Health plans that have long been incented to compete on risk selection—vying for healthy enrollees and eschewing the sick—are bracing for new rules that will turn their offerings into commodities with buying decisions hinging on price above all else.
The patient Protection and Affordable care Act (PPACA) calls for the creation of exchanges where small employers and individuals may purchase qualified health plans.
Exchanges are intended to make purchasing health insurance easier by providing eligible consumers and businesses with "one-stop-shopping," a place to compare various offerings for policies. The Obama Administration expects that exchanges will give consumers and purchasers greater flexibility and information about health insurance policies before they buy.
Last week U.S. Health and Human Services Secretary Kathleen Sebelius announced $51 million in federal grants to help states set up insurance exchanges.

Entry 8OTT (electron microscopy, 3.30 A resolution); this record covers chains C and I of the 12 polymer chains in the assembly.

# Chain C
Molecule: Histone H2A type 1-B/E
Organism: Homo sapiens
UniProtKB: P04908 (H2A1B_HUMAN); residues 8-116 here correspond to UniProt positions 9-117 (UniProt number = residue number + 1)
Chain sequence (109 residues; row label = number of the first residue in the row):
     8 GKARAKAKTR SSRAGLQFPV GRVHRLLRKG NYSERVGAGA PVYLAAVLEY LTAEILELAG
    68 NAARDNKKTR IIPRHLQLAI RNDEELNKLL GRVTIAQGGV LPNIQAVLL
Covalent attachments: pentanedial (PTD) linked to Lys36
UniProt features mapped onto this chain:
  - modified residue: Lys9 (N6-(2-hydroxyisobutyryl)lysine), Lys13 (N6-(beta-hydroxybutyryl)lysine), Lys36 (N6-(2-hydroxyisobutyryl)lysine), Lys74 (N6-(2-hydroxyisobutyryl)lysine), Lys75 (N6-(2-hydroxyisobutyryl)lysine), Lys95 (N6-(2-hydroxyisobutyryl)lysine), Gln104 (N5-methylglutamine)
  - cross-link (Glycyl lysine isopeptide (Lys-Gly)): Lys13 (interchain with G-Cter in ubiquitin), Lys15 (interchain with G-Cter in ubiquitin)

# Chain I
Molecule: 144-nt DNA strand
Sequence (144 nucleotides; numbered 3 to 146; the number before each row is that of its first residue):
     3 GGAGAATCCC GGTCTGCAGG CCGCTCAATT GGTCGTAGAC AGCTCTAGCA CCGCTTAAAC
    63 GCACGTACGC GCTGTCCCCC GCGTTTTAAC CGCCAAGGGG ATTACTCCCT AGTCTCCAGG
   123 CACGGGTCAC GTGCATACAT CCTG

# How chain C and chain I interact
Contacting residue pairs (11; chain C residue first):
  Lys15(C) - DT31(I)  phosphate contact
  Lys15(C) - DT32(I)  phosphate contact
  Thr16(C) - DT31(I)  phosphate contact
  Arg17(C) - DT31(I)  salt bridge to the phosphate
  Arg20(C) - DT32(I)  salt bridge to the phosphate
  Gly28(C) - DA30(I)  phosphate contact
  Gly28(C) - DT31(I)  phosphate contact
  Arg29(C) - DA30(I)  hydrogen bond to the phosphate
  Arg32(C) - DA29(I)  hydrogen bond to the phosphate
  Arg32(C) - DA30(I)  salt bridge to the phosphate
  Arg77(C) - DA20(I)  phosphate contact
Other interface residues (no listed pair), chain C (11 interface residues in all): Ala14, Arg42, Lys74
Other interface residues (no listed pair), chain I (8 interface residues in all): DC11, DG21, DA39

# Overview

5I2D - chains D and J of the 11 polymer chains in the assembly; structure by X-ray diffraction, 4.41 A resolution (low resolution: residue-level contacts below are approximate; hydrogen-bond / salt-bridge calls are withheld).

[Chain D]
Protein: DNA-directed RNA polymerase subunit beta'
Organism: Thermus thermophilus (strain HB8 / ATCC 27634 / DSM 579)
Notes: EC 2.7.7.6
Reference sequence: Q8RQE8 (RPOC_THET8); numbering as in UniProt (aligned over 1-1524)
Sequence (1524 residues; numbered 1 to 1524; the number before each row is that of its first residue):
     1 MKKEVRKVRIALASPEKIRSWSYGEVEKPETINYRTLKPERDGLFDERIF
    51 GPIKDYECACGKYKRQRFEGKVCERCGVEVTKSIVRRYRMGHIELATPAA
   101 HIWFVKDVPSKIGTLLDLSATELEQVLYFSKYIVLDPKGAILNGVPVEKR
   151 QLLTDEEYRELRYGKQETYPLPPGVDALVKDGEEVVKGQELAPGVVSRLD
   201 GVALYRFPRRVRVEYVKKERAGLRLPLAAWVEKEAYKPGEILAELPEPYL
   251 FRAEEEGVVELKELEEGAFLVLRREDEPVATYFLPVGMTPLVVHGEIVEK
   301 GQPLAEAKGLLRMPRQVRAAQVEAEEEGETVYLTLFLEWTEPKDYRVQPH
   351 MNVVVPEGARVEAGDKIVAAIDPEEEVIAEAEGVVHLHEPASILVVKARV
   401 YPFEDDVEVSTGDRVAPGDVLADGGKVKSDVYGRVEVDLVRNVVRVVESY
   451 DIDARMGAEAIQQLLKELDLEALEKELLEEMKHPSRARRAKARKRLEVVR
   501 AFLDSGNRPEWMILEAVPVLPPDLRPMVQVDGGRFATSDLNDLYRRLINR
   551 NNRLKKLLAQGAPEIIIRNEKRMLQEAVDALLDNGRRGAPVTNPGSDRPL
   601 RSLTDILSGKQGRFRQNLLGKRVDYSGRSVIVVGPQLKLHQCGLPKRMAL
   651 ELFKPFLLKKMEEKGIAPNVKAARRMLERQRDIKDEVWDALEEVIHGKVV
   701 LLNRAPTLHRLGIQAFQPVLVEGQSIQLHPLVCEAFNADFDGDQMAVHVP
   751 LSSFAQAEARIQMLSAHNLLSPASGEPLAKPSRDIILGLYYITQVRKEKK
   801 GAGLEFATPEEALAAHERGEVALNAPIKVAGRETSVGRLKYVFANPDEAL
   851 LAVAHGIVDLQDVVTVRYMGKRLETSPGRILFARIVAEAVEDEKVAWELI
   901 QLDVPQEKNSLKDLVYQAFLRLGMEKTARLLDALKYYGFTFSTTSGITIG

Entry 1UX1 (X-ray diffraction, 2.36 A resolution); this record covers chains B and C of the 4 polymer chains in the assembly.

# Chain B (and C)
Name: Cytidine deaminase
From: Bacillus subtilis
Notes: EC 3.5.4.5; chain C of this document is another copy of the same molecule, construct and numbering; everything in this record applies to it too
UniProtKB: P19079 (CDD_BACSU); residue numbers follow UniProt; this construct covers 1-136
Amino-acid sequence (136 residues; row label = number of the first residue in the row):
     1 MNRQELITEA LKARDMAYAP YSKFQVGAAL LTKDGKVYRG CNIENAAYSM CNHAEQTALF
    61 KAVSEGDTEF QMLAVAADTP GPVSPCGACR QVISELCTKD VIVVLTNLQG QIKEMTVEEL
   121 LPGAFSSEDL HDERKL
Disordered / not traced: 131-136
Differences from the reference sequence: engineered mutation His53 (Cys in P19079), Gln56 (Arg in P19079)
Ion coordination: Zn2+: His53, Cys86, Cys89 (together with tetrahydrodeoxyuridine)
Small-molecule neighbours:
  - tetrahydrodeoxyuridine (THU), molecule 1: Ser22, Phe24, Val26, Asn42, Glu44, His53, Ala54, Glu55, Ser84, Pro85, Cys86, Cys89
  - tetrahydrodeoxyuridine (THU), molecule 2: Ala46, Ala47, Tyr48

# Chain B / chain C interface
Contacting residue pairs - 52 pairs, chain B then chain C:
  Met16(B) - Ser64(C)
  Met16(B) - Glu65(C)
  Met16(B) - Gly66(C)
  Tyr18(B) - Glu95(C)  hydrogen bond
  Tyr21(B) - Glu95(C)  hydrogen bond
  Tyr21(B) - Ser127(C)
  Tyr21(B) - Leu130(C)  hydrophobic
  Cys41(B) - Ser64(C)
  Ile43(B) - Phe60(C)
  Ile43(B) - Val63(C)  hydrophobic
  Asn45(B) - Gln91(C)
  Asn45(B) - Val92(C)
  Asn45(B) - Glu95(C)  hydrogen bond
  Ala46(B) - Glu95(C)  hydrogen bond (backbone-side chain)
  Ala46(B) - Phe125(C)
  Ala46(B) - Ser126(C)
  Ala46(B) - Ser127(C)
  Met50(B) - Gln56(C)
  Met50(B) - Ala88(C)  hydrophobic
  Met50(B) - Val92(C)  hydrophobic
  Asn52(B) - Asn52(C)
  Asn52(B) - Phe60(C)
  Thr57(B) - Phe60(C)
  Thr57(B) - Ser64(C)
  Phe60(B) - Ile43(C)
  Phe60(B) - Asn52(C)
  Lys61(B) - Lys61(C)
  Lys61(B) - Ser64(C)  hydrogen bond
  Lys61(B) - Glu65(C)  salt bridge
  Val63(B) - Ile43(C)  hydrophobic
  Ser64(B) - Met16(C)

But where does that leave payers? Exchanges pool all comers together: the healthy, the worried well, the sick, and the sicker. Under PPACA, exchanges will prohibit payers from selecting applicants on the basis of health, and they will be restricted in their abilities to vary premiums with regard to health status.
With the current practice of mitigating costs by practicing risk selection no longer an option, payers will have to rely on their wits. They'll need to dive into the data with the best analytical tools they can get their hands on and start practicing risk adjustment rather than risk selection.
Risk adjustment means applying analytics and predictive modeling to the data presented by a group of enrollees in order to forecast its future wellness and calculate appropriate pricing.